October is National Disability Employment Awareness Month, an opportunity for Coast Capital to champion equal opportunities for people of all abilities. When viewed through the lens of inclusion, employment provides Canadians with an opportunity for economic security and a sense of fulfillment and purpose. Yet, the employment rate for adults with disabilities is three in five (59%) persons compared to four in five (80%) of those without disabilities.* This is often due to misconceptions around people with disabilities and workplace inequity. We want to help change this.
Each week in October, we’ll profile a member of the Coast team to highlight their strengths and create awareness of their experience working at Coast.
*From Statistics Canada Canadian Survey on Disability Reports from 2017.
Meet Madison Desouza, Investment Administrative Assistant
What do you love about your job?
I love getting to know all the people that I work with, both my Toronto team and my team in Vancouver. Everyone has been very supportive in helping me learn. They take time to train me to do certain projects and create a job aid for me because I am a visual learner. I like how I can always reach out to my team and offer my help for other projects as well. I have enjoyed learning about the software used to input data into the system. It helps auto-populate the information for me and makes it easy to read. I love this job because it has given me the chance to learn more, be a part of meetings and team socials, and develop skills like writing meeting notes. I love going downtown to the office and getting a different work environment and seeing everyone in person.
What barriers have you faced as a person with a disability in the workforce?
When I first started at Coast Capital Saving, I had to go through the online courses that all new employees must complete. Some of the information in the courses were difficult for me to understand and get tested on. I tried my best to answer the questions correctly, but it was a struggle for me in the beginning stages. I had to keep retrying the quizzes and eventually I got better at it and passed. For me I am a visual learner, so when I was first starting my projects, it was difficult for me to understand the task when explained to me in a meeting. But, when I was given a visual job aid to walk me through each step, I was able to follow it step-by-step and I became an expert.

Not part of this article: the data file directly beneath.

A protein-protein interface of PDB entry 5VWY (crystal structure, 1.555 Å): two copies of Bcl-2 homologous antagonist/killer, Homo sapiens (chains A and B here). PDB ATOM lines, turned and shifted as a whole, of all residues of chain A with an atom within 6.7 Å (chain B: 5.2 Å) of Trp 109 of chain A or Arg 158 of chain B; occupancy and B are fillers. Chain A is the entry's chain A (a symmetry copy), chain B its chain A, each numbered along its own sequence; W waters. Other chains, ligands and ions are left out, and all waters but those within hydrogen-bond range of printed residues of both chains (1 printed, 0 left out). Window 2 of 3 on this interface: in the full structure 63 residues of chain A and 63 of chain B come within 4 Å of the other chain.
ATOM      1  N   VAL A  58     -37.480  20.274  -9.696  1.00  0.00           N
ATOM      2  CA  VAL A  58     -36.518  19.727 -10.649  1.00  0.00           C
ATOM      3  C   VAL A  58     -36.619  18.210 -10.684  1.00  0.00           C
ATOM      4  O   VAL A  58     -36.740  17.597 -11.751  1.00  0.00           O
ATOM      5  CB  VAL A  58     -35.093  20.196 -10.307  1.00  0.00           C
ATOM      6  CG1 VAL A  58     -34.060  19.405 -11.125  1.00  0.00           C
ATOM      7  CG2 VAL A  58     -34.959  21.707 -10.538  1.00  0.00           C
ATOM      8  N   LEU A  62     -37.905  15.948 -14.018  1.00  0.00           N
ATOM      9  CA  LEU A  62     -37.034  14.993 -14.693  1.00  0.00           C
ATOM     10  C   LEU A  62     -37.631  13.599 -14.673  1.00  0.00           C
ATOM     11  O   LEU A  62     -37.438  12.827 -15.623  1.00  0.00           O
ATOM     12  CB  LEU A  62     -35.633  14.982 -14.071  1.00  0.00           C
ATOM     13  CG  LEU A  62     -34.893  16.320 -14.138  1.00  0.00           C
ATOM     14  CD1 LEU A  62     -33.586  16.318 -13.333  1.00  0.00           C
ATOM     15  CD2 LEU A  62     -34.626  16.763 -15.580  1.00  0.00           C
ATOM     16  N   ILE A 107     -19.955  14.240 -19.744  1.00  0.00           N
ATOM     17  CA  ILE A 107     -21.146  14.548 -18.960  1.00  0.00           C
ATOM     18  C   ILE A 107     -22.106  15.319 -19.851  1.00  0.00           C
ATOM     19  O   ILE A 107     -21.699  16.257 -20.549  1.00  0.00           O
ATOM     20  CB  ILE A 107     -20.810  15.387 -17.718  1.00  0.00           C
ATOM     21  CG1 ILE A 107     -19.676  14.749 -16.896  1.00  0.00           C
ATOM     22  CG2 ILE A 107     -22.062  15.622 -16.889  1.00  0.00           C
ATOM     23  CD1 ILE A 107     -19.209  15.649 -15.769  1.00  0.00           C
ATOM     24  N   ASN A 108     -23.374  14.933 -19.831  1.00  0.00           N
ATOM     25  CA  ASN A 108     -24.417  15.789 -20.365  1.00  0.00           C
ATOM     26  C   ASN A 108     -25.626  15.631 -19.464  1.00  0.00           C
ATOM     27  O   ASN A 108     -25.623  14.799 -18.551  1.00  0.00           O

What do you wish more people knew about Down Syndrome?
I wish more people knew that even with Down Syndrome you can still achieve anything you put your mind to. I don’t think my disability has prevented me from doing anything in my life. It has made me work a little bit harder to achieve my goals. When I started Coast, in the beginning it was a little difficult for me, but after lots of practice and help from my team, I have been successful in my job and am really enjoying myself. I see myself as having a lot of abilities and I enjoy the challenges that are given to me from time to time. My family has always told me practice makes perfect. I feel that if I put my mind to it, I can do anything and I want anyone else with a disability to know that they can do it too!
Coast Capital takes a person-first approach to disability. We understand that disability is complex. It reflects an interaction between the person and the society in which they live. Physical and non-physical workplace barriers can limit an individual’s full and equal participation.
A disability can occur at any time in a person’s life. Some people are born with a disability while others develop a disability later in life. It can be permanent, temporary, or episodic. Disability can steadily worsen, remain the same, or improve. It can be very mild to very severe.
Coast Capital’s definition of disability builds upon how disability is defined in the Accessible Canada Act. It demonstrates that disabilities are socially constructed. Disabilities emerge from the relationship between the individual and society. At Coast Capital, this definition reminds us that it is our responsibility to remove barriers for persons with disabilities because barriers are created and reinforced by the ways we think and act as a society.